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Morning Media Newsfeed: Ezra Klein Joins Vox | Gmail Goes Down | Vargas Comes Clean

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Ezra Klein Is Joining Vox Media as Web Journalism Asserts Itself (NYT)
After a week of speculation, it turns out that Ezra Klein, the prolific creator of the Washington Post’s Wonkblog, will be going to Vox Media, the online home of SB Nation, a sports site, and The Verge, a fast-growing technology site. His change of address could be read as the latest parable of Old Media cluelessness — allowing a journalism asset to escape who will come back to haunt them — or as another instance of a star journalist cashing in on name-brand success. But it’s more complicated than that. FishbowlDC The new website, ominously named “Project X,” will be housed within the fast growing Vox Media empire. Vox is a small but potent little Web company that clearly hopes to make a play for mainstream appeal with the addition of Klein to its roster. FishbowlNY Matt Yglesias will serve as executive editor of the new Vox Media venture founded by Klein, FishbowlNY has learned. Slate’s prolific economics blogger announced last week that he would join Klein. Klein, unsurprisingly, now has the title of editor-in-chief. According to Klein’s post, Yglesias, along with Wonkblog veteran Melissa Bell, has been involved with the planning process since early last year. Capital New York Klein didn’t allow for much detail of what new publication would look like in his post on The Verge, but was clear that his team will look for a format to provide readers with more context for news stories as they develop. A general job posting for the site on Vox’s listings page provided some more hints. “We’ll need writers who are obsessively knowledgeable about their subjects to do that reporting and write those explainers — as well as ambitious feature pieces,” the posting read, before providing a more telling detail: “We’ll need coders and designers who can build the world’s first hybrid news site/encyclopedia.” BuzzFeed Klein: “We’re not trying to build a ‘super Wonkblog.’ If we were doing that we wouldn’t go through all this trouble. We intend to be incredibly good at policy and politics but also sports and science. We are trying to build a full news site and in a better and more useful way for our readers.”

Gmail Was Down for Many Users Friday Afternoon (The Washington Post)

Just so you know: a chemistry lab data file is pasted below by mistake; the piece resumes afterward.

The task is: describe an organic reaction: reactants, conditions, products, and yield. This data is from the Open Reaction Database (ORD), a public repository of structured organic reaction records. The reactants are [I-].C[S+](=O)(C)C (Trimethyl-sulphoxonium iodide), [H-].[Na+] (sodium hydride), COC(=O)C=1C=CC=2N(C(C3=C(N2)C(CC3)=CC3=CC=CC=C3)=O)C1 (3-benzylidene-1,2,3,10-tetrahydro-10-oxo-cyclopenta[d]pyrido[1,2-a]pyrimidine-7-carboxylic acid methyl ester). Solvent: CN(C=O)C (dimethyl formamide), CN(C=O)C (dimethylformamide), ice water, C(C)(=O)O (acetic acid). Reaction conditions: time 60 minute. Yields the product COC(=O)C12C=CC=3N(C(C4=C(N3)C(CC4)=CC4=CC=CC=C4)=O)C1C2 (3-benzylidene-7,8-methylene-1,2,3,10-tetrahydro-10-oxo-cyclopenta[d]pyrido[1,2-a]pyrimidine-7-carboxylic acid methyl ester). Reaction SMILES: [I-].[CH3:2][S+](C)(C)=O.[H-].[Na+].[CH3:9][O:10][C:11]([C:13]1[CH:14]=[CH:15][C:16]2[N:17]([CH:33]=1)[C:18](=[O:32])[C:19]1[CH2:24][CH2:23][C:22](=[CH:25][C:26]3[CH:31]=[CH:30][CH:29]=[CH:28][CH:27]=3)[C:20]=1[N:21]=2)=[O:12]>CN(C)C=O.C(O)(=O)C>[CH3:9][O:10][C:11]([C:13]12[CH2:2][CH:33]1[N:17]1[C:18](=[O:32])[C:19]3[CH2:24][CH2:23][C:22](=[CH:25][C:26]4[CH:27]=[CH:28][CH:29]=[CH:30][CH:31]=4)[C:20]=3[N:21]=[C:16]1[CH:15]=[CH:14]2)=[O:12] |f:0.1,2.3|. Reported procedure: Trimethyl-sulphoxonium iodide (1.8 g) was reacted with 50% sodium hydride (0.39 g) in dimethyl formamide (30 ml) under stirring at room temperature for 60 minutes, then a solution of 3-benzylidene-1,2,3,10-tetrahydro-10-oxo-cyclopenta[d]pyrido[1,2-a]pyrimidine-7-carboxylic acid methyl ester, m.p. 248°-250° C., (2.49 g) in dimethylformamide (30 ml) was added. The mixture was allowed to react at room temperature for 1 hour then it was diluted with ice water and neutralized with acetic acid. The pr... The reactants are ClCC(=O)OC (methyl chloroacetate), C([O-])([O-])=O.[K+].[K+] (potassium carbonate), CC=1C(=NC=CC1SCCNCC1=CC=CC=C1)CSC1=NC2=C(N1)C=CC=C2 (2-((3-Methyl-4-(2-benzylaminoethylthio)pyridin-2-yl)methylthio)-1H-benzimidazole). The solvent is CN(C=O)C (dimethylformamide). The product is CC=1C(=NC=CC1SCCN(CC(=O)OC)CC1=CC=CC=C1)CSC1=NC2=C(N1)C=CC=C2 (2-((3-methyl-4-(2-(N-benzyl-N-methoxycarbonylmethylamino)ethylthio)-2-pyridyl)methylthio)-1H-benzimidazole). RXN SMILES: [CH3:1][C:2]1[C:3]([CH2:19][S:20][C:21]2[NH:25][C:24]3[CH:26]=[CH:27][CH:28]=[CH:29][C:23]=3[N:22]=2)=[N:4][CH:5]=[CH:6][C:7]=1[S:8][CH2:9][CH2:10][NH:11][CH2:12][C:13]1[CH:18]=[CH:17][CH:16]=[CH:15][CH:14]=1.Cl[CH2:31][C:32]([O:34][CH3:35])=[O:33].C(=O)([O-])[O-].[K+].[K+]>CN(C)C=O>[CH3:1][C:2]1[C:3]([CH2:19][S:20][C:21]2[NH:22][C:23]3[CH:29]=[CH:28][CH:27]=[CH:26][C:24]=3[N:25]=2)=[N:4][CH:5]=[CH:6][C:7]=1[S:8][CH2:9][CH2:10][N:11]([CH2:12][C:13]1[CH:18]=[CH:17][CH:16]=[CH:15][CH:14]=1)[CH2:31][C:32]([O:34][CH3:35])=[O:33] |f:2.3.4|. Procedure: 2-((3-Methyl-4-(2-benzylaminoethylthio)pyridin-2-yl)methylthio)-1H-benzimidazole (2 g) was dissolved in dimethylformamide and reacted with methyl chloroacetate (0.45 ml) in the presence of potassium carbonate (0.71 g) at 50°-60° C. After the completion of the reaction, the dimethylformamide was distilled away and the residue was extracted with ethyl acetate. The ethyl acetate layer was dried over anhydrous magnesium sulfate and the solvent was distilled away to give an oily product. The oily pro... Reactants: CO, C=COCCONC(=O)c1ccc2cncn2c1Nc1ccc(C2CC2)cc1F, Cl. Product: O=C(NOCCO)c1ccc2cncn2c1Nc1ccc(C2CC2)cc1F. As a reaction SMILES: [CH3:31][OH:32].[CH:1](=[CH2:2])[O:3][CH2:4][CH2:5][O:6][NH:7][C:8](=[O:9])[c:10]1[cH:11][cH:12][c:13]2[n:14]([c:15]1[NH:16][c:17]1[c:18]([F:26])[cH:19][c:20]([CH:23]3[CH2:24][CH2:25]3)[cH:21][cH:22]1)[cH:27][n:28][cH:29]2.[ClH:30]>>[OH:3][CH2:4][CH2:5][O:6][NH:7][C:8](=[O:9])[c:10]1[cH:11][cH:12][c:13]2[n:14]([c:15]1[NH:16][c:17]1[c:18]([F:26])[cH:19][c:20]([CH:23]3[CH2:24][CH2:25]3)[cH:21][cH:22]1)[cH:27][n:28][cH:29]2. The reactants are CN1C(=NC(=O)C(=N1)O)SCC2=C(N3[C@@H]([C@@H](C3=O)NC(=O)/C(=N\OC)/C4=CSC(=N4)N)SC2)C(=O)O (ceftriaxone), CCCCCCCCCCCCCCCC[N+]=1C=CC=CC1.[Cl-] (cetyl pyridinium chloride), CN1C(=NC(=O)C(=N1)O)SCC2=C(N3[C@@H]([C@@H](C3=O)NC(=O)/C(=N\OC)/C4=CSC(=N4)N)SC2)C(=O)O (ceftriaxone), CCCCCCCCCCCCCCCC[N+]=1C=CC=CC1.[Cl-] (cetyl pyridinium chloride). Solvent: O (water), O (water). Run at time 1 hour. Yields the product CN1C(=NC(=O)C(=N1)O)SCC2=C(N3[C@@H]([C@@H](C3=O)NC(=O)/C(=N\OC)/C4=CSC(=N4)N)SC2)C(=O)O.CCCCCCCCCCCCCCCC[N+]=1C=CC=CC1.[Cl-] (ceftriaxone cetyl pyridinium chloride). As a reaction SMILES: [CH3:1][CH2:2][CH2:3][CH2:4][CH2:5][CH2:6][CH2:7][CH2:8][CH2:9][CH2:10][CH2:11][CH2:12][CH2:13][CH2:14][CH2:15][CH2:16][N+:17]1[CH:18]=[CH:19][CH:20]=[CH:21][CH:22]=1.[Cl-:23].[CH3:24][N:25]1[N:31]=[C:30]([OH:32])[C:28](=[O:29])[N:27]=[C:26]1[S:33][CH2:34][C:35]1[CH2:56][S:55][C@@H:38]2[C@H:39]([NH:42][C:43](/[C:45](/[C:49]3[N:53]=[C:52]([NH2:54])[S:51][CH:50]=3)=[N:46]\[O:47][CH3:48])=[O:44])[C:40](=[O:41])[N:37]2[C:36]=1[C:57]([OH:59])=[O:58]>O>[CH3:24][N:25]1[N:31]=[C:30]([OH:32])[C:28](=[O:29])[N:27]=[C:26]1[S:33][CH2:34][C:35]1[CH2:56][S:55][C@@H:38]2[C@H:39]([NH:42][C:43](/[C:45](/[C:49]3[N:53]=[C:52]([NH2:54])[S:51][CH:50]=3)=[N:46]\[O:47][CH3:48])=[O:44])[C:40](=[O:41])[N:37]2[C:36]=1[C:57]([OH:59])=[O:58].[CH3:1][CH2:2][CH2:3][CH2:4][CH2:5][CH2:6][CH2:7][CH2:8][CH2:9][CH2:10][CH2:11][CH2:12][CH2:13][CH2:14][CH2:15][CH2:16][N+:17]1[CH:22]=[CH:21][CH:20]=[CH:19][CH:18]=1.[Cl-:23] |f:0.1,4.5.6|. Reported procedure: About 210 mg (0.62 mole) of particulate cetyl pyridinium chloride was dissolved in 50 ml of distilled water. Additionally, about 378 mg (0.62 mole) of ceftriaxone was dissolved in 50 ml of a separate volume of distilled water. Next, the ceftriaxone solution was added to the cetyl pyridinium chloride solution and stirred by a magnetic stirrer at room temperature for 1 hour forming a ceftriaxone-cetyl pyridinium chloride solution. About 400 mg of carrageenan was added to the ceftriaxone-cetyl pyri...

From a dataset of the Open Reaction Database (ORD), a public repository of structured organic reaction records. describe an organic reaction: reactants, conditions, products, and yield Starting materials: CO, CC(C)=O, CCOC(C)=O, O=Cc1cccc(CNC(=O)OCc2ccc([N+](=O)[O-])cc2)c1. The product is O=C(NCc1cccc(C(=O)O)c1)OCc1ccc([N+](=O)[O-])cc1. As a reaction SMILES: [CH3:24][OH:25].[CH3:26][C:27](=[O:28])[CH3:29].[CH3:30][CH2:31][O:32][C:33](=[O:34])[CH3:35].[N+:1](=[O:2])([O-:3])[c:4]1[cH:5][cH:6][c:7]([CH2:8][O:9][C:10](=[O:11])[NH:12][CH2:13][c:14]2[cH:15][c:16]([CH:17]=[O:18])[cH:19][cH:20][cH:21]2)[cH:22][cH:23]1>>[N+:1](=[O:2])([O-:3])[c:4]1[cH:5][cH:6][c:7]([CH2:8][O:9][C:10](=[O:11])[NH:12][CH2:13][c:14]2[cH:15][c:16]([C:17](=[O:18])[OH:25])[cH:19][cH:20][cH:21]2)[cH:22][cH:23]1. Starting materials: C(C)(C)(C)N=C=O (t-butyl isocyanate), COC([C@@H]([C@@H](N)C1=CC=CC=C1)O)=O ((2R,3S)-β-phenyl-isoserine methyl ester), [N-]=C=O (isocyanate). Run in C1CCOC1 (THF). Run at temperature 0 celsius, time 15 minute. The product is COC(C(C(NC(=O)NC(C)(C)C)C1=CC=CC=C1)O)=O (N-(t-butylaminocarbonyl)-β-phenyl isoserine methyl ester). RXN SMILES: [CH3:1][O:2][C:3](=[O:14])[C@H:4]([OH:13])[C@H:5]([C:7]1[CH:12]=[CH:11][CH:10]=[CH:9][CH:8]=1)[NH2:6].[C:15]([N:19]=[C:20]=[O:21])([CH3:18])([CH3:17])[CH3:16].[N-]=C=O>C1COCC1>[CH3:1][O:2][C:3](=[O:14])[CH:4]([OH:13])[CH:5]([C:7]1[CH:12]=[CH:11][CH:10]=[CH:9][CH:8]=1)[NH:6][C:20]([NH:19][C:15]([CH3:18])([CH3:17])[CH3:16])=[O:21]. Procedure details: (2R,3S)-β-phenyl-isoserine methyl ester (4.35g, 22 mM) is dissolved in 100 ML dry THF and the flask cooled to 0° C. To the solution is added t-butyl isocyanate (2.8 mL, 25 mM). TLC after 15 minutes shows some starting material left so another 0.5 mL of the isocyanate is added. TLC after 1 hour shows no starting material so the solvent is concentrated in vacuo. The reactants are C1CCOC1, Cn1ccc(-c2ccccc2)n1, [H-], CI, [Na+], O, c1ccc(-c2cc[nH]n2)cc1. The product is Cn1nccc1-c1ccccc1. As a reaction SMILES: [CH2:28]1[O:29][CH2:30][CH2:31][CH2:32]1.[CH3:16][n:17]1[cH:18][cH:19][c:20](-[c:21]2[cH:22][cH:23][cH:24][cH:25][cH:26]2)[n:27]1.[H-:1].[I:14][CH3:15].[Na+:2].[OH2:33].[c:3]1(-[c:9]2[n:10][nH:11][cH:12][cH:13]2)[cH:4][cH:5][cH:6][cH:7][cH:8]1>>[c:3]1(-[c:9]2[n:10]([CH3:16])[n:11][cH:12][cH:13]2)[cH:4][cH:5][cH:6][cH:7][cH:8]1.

Productivity ground to a halt yet again as a brief outage at Google kept many users from being able to use Gmail on Friday afternoon. The worst of the outage lasted for approximately 10 minutes, though services remained unstable for about an hour. But it was long enough to send Gmail’s millions of users to Twitter to complain about not being able to check their emails. 10,000 Words Here’s what we learned about ourselves when email stops working: It was pretty frustrating. PC Mag Yahoo! took to its own Twitter account to post a helpful update for those unaware about the downtime. “Gmail is temporarily unavailable,” read the tongue-in-cheek tweet; the company later apologized. TechCrunch David S. Peck is getting a lot of emails. In a glitch possibly related to the massive Gmail outage, there’s an odd bug in Google search which is pointing users directly to his personal email address. The address appears in a “Compose” window that pops up when the top search result for Gmail is clicked. Yes, it’s bizarre. Very, very bizarre.

Elizabeth Vargas: ‘My Husband Said, You Have A Problem. You’re an Alcoholic’ (TVNewser)
It took several years, but one work assignment, for ABC News anchor Elizabeth Vargas to realize she was an alcoholic. Wine was her drink of choice. “On a Saturday afternoon I showed up for a 20/20 shoot and I was in no shape to do that interview,” Vargas told George Stephanopoulos Friday morning on Good Morning America. “I got out of the car I realized ‘What am I doing?’ And that’s when I knew I needed to get help.” New York Daily News The 51-year-old TV personality explained that she had done specials on 20/20 about alcohol abuse but was unable to see her own problem with drinking. “I started thinking ‘Well, you know, I’ll only drink, you know, on weekends. I’ll only drink, you know, two glasses of wine a night. I won’t drink on nights before I have to get up and do Good Morning America. But those deals never work.” HuffPost Vargas said her husband confronted her about it, but it wasn’t until last fall that she checked herself into rehab for alcohol abuse. She said she then left against the rehab center’s advice, only to return to complete the treatment. ABC News has expressed its support for Vargas and said that they would welcome her back when she was ready.